By WILL RATH
Catchy guitar riffs and fine-tuned vocal harmonies set the mood on Sunday night at the Jackpot Music Hall as Springfield band Someone Still Loves You Boris Yeltsin brought heaping doses of their head-bopping spin on indie pop.
SSLYBY's sound - developed over the course of two studio albums, Broom and Pershing - owes much to lead singer and guitarist John Robert Cardwell's distressed yet light-hearted vocals.
Singing sincerely with eyes closed, the boys of SSLYBY gave off an air of authenticity befitting a pack of plaid-shirted Midwesterners. Though modest, they're not shy - these guys have toured relentlessly, and they're old pros at building a rapport with a crowd. The band took time out between songs to introduce new material from their third studio album, which they have been working on with Death Cab for Cutie's Chris Walla since last September. Four new songs (including "Everlyn") featured more sophisticated guitars than their usual fare - they even had solos. "All Hail Dracula" was new as well and arguably even catchier than many of their older songs. Another new tune, "Critical Drain," featured a shimmery, tremolo-heavy intro that was strangely reminiscent of the Smiths.
SSLYBY also took time out for requests, which unfortunately (and invariably) resulted in people all over the Jackpot yelling "Glue Girls!" Halfway into the set Cardwell stopped between songs to shoot straight with the crowd: "Wow, you guys really didn't like our second album." This type of older-brother familiarity was standard for the band's set, paired with a bold honesty that only comes with an established relationship with a crowd. Springfield isn't quite Lawrence - but for SSLYBY, it seems like it's pretty damn close.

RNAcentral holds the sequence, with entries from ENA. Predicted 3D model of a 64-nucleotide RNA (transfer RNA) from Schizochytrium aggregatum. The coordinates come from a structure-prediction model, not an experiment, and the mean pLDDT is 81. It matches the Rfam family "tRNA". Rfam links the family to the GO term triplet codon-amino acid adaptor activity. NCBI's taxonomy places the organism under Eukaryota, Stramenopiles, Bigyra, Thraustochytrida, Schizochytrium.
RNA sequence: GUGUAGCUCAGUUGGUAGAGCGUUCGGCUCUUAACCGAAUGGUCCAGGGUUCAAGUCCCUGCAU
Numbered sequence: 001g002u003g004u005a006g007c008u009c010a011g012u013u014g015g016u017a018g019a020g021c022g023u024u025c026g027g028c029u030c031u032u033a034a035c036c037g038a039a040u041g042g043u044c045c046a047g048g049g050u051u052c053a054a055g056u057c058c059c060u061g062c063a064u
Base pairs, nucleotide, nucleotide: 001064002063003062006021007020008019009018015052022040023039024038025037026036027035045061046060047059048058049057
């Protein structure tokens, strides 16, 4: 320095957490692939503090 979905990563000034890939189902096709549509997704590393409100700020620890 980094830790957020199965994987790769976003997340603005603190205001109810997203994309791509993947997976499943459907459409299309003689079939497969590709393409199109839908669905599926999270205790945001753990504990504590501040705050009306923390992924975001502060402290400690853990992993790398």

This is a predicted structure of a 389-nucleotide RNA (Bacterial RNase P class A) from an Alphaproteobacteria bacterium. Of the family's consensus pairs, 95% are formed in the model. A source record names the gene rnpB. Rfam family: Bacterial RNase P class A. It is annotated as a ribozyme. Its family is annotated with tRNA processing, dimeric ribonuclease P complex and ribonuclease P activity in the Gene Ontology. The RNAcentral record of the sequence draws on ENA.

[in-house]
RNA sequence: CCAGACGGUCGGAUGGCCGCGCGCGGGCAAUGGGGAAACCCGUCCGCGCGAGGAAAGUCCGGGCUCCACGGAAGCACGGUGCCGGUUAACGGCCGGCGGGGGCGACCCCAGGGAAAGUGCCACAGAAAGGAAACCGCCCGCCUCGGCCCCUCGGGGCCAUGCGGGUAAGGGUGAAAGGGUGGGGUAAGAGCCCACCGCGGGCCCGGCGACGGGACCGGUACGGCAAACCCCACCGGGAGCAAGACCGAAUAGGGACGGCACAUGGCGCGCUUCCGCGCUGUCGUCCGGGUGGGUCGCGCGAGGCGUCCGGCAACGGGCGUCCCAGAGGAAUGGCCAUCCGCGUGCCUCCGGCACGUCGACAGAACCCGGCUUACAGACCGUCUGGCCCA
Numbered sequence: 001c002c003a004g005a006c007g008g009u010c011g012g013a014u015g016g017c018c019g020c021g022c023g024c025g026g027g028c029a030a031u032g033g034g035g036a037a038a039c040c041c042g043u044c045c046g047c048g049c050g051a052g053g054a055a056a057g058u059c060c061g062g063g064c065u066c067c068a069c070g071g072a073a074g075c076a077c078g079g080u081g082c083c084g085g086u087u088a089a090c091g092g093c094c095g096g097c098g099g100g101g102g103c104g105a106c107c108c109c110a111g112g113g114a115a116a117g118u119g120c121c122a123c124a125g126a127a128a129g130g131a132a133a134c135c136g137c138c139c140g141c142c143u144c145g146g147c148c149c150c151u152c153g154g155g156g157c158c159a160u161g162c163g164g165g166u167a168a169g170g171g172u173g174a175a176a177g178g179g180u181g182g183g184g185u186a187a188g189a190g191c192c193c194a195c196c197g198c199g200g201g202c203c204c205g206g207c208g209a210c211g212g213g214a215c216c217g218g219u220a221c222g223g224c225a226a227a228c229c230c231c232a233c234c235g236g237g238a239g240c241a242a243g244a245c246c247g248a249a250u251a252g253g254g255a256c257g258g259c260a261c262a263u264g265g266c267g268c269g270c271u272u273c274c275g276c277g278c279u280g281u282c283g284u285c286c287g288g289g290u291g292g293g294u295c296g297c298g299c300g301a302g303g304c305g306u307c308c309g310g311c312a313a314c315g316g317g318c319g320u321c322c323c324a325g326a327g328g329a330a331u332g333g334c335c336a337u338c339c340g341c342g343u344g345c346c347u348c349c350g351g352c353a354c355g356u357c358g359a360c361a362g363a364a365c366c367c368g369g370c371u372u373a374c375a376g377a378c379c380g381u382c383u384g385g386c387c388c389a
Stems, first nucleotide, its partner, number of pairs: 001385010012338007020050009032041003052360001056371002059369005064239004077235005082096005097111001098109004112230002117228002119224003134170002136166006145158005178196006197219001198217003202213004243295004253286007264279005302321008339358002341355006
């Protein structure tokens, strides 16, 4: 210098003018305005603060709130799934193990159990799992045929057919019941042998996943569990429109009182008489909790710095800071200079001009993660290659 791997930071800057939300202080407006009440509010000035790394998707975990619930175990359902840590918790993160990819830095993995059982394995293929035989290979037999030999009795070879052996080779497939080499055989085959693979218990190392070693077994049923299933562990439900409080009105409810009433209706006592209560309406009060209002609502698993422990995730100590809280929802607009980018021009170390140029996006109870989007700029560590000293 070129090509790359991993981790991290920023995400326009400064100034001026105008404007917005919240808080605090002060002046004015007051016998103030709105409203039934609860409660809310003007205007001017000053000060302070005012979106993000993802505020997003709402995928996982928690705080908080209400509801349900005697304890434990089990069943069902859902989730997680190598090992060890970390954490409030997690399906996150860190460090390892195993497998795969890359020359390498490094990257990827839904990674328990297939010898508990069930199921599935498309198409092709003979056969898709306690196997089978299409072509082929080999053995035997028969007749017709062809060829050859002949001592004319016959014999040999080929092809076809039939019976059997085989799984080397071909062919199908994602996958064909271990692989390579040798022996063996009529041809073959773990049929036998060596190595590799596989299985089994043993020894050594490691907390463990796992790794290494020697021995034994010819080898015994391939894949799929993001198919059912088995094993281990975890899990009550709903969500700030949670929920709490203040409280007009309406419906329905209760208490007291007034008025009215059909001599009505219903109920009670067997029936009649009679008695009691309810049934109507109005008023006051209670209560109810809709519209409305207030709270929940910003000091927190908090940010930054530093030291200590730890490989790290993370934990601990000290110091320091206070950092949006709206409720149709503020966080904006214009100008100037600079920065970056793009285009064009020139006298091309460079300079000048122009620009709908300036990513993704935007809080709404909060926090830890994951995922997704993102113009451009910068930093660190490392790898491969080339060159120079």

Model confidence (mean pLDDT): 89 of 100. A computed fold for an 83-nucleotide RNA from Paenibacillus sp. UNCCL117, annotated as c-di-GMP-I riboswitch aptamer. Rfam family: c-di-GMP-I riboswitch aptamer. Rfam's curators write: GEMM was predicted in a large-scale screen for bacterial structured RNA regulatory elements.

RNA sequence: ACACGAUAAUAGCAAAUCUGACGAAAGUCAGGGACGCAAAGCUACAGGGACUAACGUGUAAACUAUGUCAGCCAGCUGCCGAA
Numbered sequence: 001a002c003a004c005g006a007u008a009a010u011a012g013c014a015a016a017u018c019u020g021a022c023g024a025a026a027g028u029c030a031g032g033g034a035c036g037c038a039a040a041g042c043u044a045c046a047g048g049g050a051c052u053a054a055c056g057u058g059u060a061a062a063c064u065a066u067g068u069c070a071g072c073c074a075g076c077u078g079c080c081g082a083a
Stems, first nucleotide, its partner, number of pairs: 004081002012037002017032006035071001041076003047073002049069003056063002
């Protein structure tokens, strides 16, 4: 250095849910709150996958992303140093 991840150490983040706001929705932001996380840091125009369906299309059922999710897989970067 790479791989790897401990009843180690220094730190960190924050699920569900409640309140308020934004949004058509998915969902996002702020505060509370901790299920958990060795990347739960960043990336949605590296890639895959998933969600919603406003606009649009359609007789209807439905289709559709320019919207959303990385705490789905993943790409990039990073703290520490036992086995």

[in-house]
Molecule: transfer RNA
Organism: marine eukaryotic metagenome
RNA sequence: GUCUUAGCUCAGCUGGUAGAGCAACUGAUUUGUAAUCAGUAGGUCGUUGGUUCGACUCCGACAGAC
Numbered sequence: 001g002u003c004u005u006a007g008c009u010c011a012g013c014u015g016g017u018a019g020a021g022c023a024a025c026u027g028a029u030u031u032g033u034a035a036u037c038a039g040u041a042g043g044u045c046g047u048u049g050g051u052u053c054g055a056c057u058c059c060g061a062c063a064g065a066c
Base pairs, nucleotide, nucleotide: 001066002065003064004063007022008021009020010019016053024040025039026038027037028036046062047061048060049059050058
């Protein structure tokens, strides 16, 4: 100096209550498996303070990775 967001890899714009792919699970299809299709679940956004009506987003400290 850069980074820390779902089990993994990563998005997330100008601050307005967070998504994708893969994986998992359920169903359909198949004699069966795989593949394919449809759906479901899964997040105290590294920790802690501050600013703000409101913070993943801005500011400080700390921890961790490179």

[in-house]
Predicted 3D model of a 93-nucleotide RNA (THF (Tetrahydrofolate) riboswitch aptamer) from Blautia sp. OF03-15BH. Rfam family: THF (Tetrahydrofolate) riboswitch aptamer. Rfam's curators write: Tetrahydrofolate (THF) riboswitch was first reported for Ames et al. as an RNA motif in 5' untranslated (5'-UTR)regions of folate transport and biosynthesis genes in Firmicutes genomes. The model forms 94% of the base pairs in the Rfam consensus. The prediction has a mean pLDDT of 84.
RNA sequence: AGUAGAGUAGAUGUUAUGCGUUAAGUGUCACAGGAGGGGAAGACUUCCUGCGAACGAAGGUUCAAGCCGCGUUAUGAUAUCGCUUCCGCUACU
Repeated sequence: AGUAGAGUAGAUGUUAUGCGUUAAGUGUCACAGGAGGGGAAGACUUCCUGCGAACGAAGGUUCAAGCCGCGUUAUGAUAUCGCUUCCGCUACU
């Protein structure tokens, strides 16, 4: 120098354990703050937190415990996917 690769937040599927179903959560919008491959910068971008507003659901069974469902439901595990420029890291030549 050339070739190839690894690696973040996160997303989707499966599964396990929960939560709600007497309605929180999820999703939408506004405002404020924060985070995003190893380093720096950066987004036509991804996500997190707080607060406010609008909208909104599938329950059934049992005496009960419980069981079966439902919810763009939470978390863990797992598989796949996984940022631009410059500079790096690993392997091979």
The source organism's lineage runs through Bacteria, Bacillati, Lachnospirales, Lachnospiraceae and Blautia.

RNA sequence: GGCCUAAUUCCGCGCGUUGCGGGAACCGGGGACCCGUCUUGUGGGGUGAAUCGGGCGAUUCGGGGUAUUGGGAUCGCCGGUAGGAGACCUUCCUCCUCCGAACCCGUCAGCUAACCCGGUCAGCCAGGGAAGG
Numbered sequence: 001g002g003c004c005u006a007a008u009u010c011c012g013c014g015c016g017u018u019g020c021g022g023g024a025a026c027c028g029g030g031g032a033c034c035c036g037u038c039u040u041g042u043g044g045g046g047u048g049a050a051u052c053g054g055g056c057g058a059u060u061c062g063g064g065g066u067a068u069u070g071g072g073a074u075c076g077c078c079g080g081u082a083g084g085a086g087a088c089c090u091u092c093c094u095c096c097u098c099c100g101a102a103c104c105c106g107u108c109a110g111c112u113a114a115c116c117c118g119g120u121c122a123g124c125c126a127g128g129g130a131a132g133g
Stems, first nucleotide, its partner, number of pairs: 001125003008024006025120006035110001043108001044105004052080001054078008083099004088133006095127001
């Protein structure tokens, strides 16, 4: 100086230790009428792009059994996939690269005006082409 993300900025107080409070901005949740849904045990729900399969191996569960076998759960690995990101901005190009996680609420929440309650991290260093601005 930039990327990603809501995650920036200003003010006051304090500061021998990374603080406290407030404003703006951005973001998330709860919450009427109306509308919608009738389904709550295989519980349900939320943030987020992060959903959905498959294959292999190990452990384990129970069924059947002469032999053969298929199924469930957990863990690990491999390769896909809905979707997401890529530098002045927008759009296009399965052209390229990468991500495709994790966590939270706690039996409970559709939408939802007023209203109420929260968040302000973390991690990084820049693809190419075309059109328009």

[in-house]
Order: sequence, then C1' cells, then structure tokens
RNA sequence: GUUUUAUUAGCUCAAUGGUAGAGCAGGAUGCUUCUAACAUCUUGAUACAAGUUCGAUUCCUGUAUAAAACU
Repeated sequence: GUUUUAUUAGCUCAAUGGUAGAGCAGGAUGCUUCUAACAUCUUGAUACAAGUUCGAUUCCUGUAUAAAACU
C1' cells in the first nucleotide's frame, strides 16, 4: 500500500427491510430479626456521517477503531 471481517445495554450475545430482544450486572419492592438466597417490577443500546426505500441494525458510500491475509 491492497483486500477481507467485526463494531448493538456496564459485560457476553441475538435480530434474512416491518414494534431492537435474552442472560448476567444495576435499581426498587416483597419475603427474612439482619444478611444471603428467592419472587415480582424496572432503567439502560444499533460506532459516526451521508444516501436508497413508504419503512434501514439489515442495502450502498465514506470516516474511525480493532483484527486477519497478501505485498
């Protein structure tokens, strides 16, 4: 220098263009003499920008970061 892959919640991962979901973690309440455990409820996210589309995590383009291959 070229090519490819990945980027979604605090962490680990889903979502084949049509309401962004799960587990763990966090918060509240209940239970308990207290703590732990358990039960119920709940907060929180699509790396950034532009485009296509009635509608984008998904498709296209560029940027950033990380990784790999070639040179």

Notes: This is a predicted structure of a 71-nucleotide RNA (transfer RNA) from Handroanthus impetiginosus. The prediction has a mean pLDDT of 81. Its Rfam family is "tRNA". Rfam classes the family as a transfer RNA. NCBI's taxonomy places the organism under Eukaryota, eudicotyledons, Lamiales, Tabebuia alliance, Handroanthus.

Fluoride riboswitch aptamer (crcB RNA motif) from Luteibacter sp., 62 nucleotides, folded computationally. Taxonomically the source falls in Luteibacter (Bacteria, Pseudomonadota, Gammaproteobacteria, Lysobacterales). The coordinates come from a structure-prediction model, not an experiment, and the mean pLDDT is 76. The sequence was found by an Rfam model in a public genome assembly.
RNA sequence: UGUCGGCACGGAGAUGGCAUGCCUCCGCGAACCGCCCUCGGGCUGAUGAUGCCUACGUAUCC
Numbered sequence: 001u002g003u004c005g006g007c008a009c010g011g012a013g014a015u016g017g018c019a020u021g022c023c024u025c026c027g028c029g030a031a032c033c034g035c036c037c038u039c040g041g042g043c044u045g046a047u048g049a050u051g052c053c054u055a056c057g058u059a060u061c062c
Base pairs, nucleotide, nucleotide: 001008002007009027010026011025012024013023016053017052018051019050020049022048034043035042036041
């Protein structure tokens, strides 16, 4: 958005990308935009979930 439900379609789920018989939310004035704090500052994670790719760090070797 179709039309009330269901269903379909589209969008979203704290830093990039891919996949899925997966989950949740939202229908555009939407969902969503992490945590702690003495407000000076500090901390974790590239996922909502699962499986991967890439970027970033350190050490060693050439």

In their signature musical-chairs move, the band swapped instruments for the last third of the show, putting Cardwell on bass, bassist Jonathan James on drums and drummer Philip Dickey on lead guitar and vocals. (Knauer stayed on guitar.) Following the instrument switch, the band became noticeably more animated, which of course begs a fan to ask: "Why didn't you guys rock out this hard from the beginning of the show?"
This question was inadvertently answered by Cardwell after the crowd's enthusiastic hooting and hollering following "Oregon Girl." As the cheering diminished he said, "I know you guys think that was great but after 100, 200 - I don't know how many times - playing that song on tour...it just sounds weak." Hopefully the new album (due out in early to mid-2010) will be challenging enough to keep these guys interested until they're in town again.
*Note: Our writer had camera malfunctions; hence, the lack of photographs.
Banned by the Man
I Wanna Die
All Hail Dracula
You Could Write a Book
Back in the Saddle